Friday, May 30, 2014

A Happy Ending

It’s a pleasure to work here in Kijabe, Kenya for so many reasons.  Like any physician working in a resource-challenged environment, those of us here at Kijabe Hospital see more than our fair share of patients with late-presenting and difficult to treat problems.  We grieve with the families amidst tragedies that in another context might not be so devastating or even much of a problem at all.  The upside is that we are much more acutely aware of the reality of our constant need for Christ’s Hand to lead us and keep us going.  There are certainly joyous times as well where we get to smile with families and celebrate God’s healing here in this life.  

Today, we celebrated with Hiram and his family as he was discharged from the hospital.  This 3-year-old boy was bitten in his groin a couple of weeks ago by a neighbor’s dog.  When he showed up at the hospital, he had multiple puncture wounds from the dog’s teeth, but he also had no pulses in his leg indicating that the bites had injured the main artery going into his leg.  As we prepared to take him to the operating room, we went to the lab to make sure there would be blood available.  Unfortunately, there was no blood compatible so we began calling around to folks at the nursing school and at Rift Valley Academy (RVA).  Jeff, a dorm parent at RVA, came down immediately to donate blood.  After a 5 hour operation in the middle of the night to reconstruct the main artery in the leg, Hiram was taken to the ward with pulses in his feet.  He has recovered steadily and began taking some steps over the last 2 days.  As I think about all the pieces that went into saving his leg :

1.     Well-trained anesthetists available in the middle of the night to put a 3 year old to sleep
2.     Folks like Jeff who make themselves routinely available to donate blood
3.     Friends and colleagues like Rich who came to the hospital at 4am when he wasn’t on call to bring his Doppler machine and to give me some good counsel
4.     Nurses who care all day and night for patients like Hiram
5.     Hiram’s family who were able to procure some anti-rabies medicine from the national hospital
6.     Resident physicians who are eager and willing to learn and help out with patients
7.     The Hand of God guiding all of us to bring His Kingdom on earth as it is in Heaven

I’m exceedingly grateful, humbled, and honored to be able to get to do what I do here in East Africa with friends, colleagues and fellow laborers in Christ.

Hiram's mother has given me permission to share his story and this photo with you.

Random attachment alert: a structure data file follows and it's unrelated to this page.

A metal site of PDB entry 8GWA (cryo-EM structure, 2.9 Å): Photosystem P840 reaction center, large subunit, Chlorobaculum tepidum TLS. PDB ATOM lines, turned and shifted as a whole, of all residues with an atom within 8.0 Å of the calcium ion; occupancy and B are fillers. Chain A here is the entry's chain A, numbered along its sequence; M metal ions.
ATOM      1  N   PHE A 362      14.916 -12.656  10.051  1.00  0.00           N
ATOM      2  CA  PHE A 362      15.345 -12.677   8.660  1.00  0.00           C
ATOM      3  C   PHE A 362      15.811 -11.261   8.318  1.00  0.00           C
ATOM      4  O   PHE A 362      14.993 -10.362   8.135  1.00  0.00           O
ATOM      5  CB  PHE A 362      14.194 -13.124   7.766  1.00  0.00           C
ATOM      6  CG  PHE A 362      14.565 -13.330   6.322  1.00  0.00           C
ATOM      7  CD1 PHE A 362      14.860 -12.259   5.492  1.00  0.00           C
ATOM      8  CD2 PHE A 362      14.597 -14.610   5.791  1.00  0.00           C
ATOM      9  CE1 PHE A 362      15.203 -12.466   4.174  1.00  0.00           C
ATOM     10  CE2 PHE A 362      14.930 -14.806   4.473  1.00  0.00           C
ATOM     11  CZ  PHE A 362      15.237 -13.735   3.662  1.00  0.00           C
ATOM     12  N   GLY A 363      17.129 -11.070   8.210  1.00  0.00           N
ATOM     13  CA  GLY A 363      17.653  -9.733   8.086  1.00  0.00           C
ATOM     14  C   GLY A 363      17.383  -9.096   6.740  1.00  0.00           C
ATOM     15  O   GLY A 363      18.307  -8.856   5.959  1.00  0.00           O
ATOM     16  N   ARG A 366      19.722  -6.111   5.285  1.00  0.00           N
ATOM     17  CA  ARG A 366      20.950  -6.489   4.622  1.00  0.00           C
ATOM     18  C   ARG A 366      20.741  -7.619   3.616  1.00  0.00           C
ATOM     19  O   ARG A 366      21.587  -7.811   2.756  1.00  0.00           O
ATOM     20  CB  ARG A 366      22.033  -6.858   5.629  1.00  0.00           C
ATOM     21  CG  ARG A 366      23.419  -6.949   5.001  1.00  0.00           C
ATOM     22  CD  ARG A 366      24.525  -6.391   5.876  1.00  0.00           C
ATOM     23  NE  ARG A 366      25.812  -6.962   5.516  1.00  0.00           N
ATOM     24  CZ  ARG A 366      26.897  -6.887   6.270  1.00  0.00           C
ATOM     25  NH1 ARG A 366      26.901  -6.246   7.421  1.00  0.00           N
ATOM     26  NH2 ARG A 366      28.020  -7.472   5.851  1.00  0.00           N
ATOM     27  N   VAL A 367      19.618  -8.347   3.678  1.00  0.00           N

Sunday, May 4, 2014

An Overdue Update - from Erik

2014 has continued to be a busy time at the hospital.  We’re seeing healing and heartache, joy and frustration.  These are all part of life on this earth as we await our Savior’s return. We continue to pray for His Kingdom to come on earth as it is in Heaven.  

Some of the highlights of these last few months are:

1.  Edmond & Francine Ntaganda and family!  Edmond is a trained general surgeon from Rwanda who joined the pediatric surgery fellowship program here in January.  He and his family are an answer to prayer as we prepared in 2013 to accept the next fellow trainee.  They have two children and will be in the program for 3 years, anticipating graduation at the end of 2016. Edmond will become the first Rwandan trained pediatric surgeon. 

2.  Rick Jackson.  In January, Rick was gracious enough to come out to Kijabe for 2 weeks to help me with some complicated anorectal malformation patients.  Among other more “routine” cases, we operated together on 5 girls with cloacal malformations (Amanda doesn’t like me to get too graphic on the blog, so if you’re interested in what this is, you can view details here or here).  His time here was invaluable for me and the trainees as he greatly helped to “build capacity” as we care for these complex patients.

3.  Ron & Suzanne Sutherland. Ron and Suzanne have been out to Kijabe a number of times and over the years have invested heavily in the care of patients, the training of residents, fellows and consultants (like me), and the procurement of the necessary equipment to do the endoscopic and microsurgical work of pediatric urology.  Approximately 40% of the pediatric surgical work at Kijabe is urologic.  Without Ron and other pediatric urologists like him (including Lynn Teague who will be visiting in the Fall), we would not be able to care for these kids. 

4.  Doug Barnhart.  Doug has been a Godsend, willing to come for a couple of weeks at a time to relieve and cover for me.  I was able to attend the Surgical Society of Kenya meeting at the end of April as Doug watched over the service.  He’s already scheduled his 4th visit to help cover me in December of this year.  Many thanks to Jill and his kids who graciously let him globe-trot!

5.  Mike & Rosemarie Matlak.  Over the last 4 years, Mike and Rosemarie have spent about 2 years at Kijabe to help sustain the training program and invest in the lives of the children and mothers in the hospital.  Mike is a pediatric surgeon and has been an invaluable colleague to me and the program as a whole.  Rosemarie’s gentle spirit and deep love for Christ are played out as she spends hours alongside Chaplain Mercy loving on and encouraging the mothers and their children.

We’ve been able to experience Christ’s healing – physical and spiritual – in the lives of our patients.  As always, we are privileged to be able to be the hands and feet of Christ and grateful for all He is doing.